Our comfort level with death suddenly takes center stage when we lose an icon like Ronald Reagan.
By Jeanie Lerche Davis
Reviewed By Brunilda Nazario
It's an American milestone: A president has passed on. Whatever your politics, the event of Ronald Reagan's death has likely stirred emotions.
When we lose such a historic figure, we indeed feel the loss. They have spoken to us in our homes. We know their personas. We know many details of their lives. With their loss, we face issues of our own regarding death.
How should we deal with these feelings? Are some people likely to have more problems than others? Is what we're feeling "real" grief? How can we get past this?
When Icons Die
In the American tradition, Reagan had indeed become an icon, says Edward Volkman, MD, professor psychiatry at Temple University School of Medicine in Philadelphia.
"He symbolized optimism, patriotism, the Irish humorist's view of the world," Volkman tells WebMD. "Even people who opposed him politically liked him personally. And he lived a long, fulfilling life. I'd forgotten that he had cancer twice, was shot, and survived it all to live a good many more years."
With the president's decline into Alzheimer's disease, he became all the more mortal. "We're also grieving for a wife who had to watch it happen," says Volkman. "We wonder how we would have handled the situation. We felt the poignancy of Nancy Reagan's situation. She was losing the love of her life. While he was there, he wasn't there. That gets to us."
Our own mortality may begin to loom larger. After all, two decades have passed since the president's first inauguration. No one's getting any younger. "We're grieving over our own lost youth and happier times," notes Volkman.
For many people, long-buried memories likely come flooding back. "We remember authority figures from our childhood -- our dads, granddads, people of great importance we have had in our lives," says Blair Justice, PhD, professor emeritus of psychology at The University of Texas School of Public Health at Houston. "This is an opportunity to deal with those feelings again, if they haven't been dealt with."
Indeed, we may be grieving for our own losses, says Dominick Flarey, PhD, a certified grief counselor and executive director of the American Academy of Grief Counseling.
"We see people going by the casket crying, we see Nancy Reagan kissing his casket. That really sparks a call to your own loss," Flarey tells WebMD. "Maybe we have walked behind a casket, remember the moment when we were told our mom, our spouse, our child died. Just for a second you go back to that place. I walked behind two caskets when I was young, when I lost both my parents. I know how hard it is. It brings me to that time again."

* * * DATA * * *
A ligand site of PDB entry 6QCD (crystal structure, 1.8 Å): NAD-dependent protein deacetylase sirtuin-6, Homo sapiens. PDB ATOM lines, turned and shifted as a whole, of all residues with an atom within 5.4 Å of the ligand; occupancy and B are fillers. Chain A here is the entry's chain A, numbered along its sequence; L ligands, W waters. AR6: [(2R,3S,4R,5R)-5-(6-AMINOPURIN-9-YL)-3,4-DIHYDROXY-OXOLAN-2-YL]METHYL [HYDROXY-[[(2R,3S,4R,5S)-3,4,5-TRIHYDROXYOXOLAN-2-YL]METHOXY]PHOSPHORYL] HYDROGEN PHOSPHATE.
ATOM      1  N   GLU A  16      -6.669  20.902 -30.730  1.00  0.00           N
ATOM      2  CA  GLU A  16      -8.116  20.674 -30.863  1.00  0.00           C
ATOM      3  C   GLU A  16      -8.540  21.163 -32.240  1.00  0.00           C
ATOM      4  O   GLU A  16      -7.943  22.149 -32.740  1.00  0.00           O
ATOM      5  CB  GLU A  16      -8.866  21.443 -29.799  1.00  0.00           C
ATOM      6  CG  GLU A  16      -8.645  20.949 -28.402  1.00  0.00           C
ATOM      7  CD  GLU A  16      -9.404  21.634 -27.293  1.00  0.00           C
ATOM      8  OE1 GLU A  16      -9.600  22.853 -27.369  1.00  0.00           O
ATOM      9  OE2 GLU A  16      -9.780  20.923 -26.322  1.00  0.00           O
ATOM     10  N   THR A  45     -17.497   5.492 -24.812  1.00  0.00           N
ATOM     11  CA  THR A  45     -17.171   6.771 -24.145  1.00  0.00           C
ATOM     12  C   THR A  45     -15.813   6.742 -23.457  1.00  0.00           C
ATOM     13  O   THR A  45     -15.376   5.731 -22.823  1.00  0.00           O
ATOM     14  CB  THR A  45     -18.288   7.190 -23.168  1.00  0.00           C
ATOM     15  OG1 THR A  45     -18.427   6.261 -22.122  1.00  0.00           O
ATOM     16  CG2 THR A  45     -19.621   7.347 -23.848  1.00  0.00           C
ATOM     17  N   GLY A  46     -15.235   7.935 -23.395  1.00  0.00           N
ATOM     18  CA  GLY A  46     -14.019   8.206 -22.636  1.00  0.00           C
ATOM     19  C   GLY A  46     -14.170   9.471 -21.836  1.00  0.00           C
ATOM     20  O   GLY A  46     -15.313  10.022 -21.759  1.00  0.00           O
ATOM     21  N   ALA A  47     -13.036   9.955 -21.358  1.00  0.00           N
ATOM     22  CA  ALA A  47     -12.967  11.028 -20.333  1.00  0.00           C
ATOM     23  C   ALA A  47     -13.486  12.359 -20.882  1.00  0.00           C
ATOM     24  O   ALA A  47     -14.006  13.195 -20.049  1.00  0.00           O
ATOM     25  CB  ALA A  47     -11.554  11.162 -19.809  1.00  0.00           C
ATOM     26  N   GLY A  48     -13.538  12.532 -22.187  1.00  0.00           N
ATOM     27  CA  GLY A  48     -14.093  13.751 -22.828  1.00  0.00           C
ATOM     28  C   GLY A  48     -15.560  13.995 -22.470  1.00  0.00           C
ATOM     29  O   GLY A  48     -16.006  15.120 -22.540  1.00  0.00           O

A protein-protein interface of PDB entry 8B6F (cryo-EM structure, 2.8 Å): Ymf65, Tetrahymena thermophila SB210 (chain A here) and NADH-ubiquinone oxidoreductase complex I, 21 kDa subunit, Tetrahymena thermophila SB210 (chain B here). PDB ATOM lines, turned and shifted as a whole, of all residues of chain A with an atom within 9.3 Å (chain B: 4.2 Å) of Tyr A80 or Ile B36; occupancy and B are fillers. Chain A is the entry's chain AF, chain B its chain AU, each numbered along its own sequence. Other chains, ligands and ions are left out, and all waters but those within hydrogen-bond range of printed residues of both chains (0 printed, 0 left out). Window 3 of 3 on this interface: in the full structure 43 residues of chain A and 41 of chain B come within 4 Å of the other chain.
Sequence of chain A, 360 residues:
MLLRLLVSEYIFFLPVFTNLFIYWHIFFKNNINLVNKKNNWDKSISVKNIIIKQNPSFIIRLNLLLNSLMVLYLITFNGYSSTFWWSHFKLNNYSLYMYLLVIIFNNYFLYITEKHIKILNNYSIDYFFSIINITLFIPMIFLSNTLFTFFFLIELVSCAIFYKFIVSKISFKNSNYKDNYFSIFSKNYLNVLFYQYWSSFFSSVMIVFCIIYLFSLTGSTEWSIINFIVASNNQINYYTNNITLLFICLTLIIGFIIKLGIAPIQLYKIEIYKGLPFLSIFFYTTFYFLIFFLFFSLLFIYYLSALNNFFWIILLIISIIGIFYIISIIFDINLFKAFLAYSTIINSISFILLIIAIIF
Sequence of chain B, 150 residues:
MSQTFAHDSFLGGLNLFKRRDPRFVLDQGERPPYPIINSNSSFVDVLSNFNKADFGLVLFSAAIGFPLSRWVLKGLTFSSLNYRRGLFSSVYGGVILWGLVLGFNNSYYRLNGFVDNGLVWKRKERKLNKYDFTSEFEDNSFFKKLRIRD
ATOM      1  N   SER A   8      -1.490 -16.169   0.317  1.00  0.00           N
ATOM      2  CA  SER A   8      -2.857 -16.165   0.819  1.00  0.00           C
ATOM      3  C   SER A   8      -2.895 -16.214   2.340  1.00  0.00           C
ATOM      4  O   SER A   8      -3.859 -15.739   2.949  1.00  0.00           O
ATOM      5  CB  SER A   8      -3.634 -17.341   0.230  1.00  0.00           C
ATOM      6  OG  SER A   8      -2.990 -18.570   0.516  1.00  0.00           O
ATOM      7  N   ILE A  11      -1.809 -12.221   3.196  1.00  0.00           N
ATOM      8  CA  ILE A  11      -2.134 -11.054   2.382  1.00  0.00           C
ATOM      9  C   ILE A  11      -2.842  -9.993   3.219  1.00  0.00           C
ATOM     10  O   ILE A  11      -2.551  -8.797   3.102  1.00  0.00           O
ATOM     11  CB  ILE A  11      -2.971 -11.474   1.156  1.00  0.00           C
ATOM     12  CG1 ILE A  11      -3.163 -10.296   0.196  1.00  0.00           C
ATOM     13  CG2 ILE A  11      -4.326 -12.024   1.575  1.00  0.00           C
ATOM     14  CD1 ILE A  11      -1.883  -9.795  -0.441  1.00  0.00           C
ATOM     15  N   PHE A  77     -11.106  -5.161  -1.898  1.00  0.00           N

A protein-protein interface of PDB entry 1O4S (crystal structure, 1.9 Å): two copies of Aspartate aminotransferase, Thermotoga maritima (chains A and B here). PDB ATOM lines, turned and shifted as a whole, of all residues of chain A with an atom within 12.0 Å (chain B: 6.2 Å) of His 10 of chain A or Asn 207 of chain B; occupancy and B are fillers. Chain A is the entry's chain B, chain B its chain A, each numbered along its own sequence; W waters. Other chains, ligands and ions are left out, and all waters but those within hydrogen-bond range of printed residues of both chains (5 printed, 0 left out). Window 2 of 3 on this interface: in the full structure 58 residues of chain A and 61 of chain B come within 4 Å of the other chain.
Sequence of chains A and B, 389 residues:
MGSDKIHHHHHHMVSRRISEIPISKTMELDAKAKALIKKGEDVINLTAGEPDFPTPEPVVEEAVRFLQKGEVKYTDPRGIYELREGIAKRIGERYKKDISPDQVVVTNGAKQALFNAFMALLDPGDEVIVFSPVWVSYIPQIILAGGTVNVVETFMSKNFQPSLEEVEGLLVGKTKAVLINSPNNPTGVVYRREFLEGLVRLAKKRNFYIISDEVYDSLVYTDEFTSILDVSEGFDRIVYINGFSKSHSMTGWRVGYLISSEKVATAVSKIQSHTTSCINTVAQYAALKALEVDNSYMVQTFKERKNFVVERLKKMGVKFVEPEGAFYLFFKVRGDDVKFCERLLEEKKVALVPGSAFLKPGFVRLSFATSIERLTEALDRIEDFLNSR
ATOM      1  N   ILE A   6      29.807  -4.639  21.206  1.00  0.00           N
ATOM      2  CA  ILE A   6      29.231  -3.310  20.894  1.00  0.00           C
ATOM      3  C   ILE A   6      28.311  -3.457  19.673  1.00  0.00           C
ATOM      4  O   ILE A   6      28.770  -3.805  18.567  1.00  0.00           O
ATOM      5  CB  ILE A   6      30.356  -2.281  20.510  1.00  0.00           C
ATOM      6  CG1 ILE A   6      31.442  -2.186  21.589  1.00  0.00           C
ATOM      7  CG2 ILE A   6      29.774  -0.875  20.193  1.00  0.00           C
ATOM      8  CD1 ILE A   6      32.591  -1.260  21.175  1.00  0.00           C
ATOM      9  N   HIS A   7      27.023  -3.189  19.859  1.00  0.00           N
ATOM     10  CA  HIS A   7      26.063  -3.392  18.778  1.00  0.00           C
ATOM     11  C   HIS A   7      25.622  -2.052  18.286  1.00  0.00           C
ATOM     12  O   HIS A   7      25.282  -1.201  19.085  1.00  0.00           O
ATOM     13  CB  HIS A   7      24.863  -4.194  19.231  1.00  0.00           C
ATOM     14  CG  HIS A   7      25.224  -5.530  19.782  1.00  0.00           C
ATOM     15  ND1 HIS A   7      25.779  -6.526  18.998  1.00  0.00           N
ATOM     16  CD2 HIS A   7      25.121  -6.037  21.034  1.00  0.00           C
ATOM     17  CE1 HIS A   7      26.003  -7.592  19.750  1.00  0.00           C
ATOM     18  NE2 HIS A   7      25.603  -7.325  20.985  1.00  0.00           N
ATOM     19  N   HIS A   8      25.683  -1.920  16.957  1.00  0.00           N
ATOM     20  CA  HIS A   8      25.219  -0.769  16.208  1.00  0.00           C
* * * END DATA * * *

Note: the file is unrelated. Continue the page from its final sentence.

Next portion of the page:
Rituals Help Us Heal
Your sadness is very real and very normal, says Flarey. "You never get over the loss of someone you love. But you can get on with your life. Cherish the person, cherish the memory, and realize that this event made you pause for a moment and remember it. But you walked behind that casket with love, and you want to remember that love. Just don't dwell on it."
The funeral process gives us time to heal, he says. "A funeral is about honoring the person we loved. It's a ritual of honor. Maybe we shouldn't focus on how the death affected us, but on how we honored that person. The funeral is actually for the living, a piece of the grieving process. It is a ritual of honor."
In fact, every culture has such a ritual, notes Justice. "It's universal in origin. These rituals give our lives a sense of order. We can feel strength from this communal grieving. Mother Theresa talked about the strength in sharing these experiences. But it's something to reflect on -- not just get buried in a sense of melancholy."
The rituals also give us permission to express grief, Justice says. "A president's death, because it generates emotions, can help us process our own memories. An event like this can actually be very healing."
Reagan's legacy can also be healing because it was admirable, says Justice. "He had strong principles that he acted on. He engaged in the problems of other nations. He consciously acted on this principle: When you have enemies, you don't disengage with them. And the results were good." The Cold War ended during his presidency, and the Berlin Wall came down.
A note of comfort comes from neuroscientists: The National Academy of Sciences recognized the soul's existence at a recent conference.
"It's very clear, the soul is not a biological part of the body that you can cut out," says Justice. "But everyone has something called essence, and when it's touched, the [part of the brain called the] amygdala becomes activated. When there's learning, when something matters, the brain cell synapses -- connections between cells -- actually are changed. That is our essence, what neuroscientists recognize as the soul.
"Physicists say the soul cannot be destroyed," he tells WebMD. "It was there at our beginning. We came out of eternity, and we are called into this experience called human life that has this [earthly] feature, the body. When the body ceases functioning, that doesn't mean we aren't still in eternity. We never left eternity. The human life is just a spatial-temporal sandbox to play in or mess up. When it's over, we go back to where we came from."
Published June 9, 2004.
SOURCES: Edward Volkman, MD, professor psychiatry, Temple University School of Medicine, Philadelphia. Blair Justice, PhD, professor emeritus of psychology, The University of Texas School of Public Health, Houston. Dominick Flarey, PhD, certified grief counselor; executive director, American Academy of Grief Counseling.
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